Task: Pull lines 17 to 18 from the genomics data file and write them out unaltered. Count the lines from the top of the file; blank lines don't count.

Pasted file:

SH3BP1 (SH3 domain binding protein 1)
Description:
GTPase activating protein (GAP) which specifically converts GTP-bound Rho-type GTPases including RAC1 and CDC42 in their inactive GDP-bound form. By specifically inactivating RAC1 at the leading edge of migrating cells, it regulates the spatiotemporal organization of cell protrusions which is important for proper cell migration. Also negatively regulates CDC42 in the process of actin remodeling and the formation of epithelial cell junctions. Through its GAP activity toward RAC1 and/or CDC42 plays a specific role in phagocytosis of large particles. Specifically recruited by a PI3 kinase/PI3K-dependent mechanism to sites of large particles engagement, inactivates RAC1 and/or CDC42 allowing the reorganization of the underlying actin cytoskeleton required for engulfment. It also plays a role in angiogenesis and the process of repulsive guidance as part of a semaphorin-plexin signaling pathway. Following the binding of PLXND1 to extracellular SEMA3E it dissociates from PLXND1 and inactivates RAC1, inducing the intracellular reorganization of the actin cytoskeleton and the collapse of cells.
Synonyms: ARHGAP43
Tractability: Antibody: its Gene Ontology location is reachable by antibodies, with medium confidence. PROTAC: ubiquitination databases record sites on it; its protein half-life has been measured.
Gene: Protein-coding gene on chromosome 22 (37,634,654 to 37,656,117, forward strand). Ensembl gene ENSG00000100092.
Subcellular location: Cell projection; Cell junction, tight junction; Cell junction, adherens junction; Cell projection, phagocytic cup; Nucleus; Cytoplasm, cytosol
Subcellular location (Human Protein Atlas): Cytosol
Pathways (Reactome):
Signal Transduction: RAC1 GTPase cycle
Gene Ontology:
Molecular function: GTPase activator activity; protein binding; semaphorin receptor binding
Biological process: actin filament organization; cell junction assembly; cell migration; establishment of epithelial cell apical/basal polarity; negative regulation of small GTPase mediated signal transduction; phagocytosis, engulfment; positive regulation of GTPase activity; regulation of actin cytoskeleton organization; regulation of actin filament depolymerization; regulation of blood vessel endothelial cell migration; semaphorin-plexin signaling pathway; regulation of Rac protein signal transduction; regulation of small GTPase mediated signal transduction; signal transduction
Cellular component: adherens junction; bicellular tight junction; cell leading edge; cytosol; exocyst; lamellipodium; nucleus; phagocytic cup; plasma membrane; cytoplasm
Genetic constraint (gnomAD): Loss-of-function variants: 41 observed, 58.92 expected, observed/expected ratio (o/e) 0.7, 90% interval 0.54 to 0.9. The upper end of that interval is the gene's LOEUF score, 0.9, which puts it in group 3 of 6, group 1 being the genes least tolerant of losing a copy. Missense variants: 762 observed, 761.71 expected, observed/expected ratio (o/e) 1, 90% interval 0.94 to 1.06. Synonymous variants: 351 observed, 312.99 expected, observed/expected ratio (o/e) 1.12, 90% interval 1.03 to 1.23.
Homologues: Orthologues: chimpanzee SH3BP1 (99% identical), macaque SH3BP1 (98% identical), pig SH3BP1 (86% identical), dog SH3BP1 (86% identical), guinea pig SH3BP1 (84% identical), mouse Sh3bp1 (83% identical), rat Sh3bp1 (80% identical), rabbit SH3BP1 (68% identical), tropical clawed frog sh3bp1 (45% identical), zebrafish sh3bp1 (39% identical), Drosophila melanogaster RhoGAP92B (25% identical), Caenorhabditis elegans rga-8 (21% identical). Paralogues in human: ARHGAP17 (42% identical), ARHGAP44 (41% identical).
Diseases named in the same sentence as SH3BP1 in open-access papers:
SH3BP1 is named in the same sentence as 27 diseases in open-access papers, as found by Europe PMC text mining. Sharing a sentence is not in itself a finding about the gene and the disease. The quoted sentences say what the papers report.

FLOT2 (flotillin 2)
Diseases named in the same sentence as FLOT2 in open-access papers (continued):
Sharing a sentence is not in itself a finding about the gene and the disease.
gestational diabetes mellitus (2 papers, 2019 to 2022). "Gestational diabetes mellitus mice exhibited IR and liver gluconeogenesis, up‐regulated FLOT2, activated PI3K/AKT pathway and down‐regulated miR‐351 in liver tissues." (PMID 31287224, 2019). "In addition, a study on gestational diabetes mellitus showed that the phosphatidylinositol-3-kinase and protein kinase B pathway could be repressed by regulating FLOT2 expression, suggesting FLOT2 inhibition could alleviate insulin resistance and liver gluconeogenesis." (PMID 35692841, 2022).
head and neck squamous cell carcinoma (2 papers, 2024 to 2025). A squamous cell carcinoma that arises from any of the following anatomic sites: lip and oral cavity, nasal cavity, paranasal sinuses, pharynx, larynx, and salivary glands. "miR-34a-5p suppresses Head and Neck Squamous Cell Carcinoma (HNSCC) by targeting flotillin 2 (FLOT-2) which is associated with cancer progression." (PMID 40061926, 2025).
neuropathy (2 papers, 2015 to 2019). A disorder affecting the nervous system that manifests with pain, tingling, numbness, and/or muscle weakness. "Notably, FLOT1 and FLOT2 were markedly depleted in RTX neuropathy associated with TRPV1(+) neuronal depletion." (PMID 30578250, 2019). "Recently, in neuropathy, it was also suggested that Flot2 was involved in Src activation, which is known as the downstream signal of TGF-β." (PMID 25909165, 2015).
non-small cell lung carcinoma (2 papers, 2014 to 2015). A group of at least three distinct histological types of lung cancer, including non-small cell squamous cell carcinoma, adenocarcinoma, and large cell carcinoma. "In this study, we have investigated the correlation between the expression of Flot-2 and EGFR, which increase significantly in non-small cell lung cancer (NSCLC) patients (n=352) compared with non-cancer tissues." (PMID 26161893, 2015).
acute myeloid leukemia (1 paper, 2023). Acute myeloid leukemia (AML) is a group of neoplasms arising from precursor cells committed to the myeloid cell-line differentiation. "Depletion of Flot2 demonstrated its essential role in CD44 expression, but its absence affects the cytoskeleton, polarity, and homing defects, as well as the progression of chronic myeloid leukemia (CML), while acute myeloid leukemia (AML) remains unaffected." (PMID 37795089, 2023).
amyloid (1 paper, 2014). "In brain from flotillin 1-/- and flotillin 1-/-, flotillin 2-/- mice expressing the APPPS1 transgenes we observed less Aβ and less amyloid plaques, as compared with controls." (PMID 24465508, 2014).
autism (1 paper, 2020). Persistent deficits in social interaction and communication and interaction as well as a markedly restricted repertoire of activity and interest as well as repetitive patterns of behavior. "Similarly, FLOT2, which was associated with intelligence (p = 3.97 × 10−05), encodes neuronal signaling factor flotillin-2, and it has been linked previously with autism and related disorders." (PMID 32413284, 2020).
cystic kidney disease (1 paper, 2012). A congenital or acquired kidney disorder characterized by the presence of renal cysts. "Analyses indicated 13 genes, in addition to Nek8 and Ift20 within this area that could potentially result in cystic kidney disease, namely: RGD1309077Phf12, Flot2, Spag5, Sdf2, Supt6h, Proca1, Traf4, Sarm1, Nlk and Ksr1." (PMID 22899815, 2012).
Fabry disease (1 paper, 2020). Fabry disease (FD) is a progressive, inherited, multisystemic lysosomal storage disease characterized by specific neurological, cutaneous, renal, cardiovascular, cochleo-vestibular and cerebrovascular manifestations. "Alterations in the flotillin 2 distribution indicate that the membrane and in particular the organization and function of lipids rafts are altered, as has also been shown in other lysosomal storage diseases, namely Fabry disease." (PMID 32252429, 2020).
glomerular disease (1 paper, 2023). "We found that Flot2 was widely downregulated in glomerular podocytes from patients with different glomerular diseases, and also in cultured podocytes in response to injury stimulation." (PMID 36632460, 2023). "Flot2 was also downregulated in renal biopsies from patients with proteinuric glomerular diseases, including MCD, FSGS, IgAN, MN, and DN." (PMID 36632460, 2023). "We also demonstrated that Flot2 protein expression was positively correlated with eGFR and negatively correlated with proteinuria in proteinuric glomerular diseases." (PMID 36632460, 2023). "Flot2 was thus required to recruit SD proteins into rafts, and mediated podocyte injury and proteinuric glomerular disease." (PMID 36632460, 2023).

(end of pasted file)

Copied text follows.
Diseases named in the same sentence as SH3BP1 in open-access papers:
SH3BP1 is named in the same sentence as 27 diseases in open-access papers, as found by Europe PMC text mining. Sharing a sentence is not in itself a finding about the gene and the disease. The quoted sentences say what the papers report.